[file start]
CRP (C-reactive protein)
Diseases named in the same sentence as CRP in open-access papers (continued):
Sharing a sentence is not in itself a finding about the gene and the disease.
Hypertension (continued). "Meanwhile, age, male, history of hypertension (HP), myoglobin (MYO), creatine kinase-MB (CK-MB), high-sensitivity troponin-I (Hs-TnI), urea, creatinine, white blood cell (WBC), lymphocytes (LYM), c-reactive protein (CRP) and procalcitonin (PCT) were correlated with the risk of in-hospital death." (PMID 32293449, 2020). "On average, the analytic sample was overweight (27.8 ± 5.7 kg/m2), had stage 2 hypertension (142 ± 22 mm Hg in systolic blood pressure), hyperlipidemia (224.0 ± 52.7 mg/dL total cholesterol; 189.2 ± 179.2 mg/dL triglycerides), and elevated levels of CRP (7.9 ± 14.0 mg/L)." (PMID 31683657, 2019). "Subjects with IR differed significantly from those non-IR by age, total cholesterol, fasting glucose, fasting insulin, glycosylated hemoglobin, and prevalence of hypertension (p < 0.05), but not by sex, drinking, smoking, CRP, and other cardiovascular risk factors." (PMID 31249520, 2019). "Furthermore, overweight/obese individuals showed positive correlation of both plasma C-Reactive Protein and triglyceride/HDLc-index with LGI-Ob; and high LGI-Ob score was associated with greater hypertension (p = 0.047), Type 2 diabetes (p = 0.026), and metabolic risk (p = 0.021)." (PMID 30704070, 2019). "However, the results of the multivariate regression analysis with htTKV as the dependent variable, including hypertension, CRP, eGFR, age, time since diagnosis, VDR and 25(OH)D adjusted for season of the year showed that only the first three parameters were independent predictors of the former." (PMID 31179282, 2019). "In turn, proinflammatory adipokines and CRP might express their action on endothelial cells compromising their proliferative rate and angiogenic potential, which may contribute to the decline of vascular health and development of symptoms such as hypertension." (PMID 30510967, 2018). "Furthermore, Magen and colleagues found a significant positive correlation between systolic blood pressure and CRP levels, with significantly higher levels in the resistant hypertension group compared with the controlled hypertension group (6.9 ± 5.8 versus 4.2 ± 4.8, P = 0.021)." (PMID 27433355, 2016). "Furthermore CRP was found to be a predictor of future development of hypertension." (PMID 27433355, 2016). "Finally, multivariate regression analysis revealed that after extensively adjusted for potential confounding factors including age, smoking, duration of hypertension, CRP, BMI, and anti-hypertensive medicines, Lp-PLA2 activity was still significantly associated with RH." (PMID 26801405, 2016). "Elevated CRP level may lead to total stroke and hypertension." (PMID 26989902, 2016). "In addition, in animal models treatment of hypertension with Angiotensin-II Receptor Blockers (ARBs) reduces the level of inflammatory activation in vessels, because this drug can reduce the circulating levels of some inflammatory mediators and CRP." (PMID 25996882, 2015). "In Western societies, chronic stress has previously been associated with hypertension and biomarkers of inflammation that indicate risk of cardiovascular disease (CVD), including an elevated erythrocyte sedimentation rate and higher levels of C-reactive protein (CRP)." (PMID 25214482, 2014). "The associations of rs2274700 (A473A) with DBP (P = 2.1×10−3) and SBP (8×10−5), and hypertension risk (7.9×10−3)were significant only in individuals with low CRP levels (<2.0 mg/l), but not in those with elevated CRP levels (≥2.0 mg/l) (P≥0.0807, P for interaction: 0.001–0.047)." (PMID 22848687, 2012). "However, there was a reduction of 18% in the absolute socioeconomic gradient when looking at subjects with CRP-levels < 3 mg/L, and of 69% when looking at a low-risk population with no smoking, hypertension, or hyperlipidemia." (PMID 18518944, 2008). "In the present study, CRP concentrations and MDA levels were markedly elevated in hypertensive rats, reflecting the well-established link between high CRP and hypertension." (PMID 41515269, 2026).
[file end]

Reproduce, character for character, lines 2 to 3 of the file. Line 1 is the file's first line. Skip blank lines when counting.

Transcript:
Diseases named in the same sentence as CRP in open-access papers (continued):
Sharing a sentence is not in itself a finding about the gene and the disease.